📸 What is HDR for photographers ?
HDR or High Dynamic Range is a technique used in photography to store and represent multiple levels of light intensity in an image.
HDR images are an excellent way of displaying maximum light and detail in your photographs, and so often reinforce the impression of fidelity to reality.
But then, what are HDR techniques 🤔?
Bracketing: or how to create an HDR photo.
Traditionally, creating HDR images requires using the bracketing technique.
Bracketing means shooting a given scene with several exposure settings (at least 3 or more) to obtain a normal exposure photo, an overexposed one and an underexposed one.
Exposure bracketed sequence, Venezia, Jacques Joffre
These images are then combined to create an HDR file containing the full dynamic range details of the scene.
Fused result, Venezia, Jacques Joffre
The next step is to tone-map the HDR file to better represent what your own eye perceives. This works when the dynamic range of the scene exceeds the sensor’s ability to expose it correctly.
Having several exposures allows you to obtain detail in areas that would not have been exposed correctly with a single shot.
Tone-mapped result, Venezia, Jacques Joffre
The disadvantages of bracketing
However, this bracketing technique presents a number of constraints that limit the potential for creating HDR images ! We’ll explain why:
Shooting with a tripod
In order to take the same shot at different exposures, you need to work with a tripod.
And yes, even if you hold your camera firmly and calmly with both hands, tiny muscle movements will blur your images. (It's even worse if you're shooting in adverse weather conditions, such as wind, rain, etc. 🌧️.)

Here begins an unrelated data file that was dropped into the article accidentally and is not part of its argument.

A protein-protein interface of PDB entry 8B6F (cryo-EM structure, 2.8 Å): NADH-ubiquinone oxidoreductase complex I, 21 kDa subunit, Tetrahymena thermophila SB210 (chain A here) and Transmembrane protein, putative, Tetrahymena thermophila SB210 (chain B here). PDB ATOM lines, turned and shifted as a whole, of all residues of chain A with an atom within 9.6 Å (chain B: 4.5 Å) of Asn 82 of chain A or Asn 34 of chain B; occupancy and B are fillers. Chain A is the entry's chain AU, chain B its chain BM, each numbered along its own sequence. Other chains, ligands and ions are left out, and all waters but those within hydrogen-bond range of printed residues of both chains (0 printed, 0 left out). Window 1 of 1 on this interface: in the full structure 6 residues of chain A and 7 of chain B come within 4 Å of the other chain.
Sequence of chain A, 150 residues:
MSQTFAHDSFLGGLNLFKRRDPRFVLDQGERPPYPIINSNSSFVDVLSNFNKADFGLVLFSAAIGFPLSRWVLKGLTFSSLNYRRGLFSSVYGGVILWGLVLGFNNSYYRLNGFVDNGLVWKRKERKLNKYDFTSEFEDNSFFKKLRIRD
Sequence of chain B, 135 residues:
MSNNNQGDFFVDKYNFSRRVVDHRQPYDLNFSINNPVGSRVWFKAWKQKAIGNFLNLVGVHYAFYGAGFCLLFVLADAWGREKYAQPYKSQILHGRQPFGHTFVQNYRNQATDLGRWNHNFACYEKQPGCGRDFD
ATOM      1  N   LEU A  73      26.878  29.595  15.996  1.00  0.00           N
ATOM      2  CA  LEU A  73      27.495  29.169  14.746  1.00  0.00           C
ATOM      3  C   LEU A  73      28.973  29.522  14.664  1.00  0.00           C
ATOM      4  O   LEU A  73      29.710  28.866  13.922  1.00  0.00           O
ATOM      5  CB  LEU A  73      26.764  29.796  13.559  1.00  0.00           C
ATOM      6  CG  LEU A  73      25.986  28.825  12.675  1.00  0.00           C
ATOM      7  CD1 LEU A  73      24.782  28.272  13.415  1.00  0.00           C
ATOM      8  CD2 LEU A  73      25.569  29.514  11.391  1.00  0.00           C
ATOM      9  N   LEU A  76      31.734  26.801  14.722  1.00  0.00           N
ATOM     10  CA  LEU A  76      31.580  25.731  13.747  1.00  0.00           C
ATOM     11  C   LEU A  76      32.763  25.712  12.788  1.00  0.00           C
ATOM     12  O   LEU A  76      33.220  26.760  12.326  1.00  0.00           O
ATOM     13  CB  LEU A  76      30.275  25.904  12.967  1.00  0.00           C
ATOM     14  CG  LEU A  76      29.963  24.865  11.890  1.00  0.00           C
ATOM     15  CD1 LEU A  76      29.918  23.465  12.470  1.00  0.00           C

The problem with tripods is that they are bulky and often forbidden in tourist areas. If you set up your tripod in a museum, chances are a security guard will ask you to put it away! What if the place is crowded? You may not be able to set it up, and it would be a shame not to be able to take the shots you want for your HDR image.
Photographing still subjects
Another important constraint of the bracketing method is the ghostly trails associated with moving subjects. You've found the ideal scene, set up your camera and now you realize that your scene contains movement… Unless you're shooting in optimal conditions, and without the risk of an element passing in front of your lens, you'll regularly be confronted with this problem. People, clouds, leaves, birds - all moving subjects that can hinder the creation of your image. When you use the bracketing method for scenes containing movement, you'll end up with ghost images, making your image unusable.
With our technology, the limits of bracketing are overcome ! The software lets you create HDR images from video sequences, not photos. Instead of using bracketing, you simply shoot a video!
You can then shoot your subjects continuously, without having to worry about camera stability or the appearance of moving subjects. You can then quietly choose the decisive moment, the favorite moment of your video, and the software uses the images adjacent to the one selected to create an HDR image ✨!
The HDR technique of image stacking
Some might think that multiple exposures are necessary to increase the overall dynamic range of your photo, but not with our software! Thanks to the use of several equally exposed images, it is in fact possible to artificially increase the dynamic range.
Once the photographer has selected his or her favorite moment from the video sequence, the software extracts a portion of the video in the form of images and stacks them together.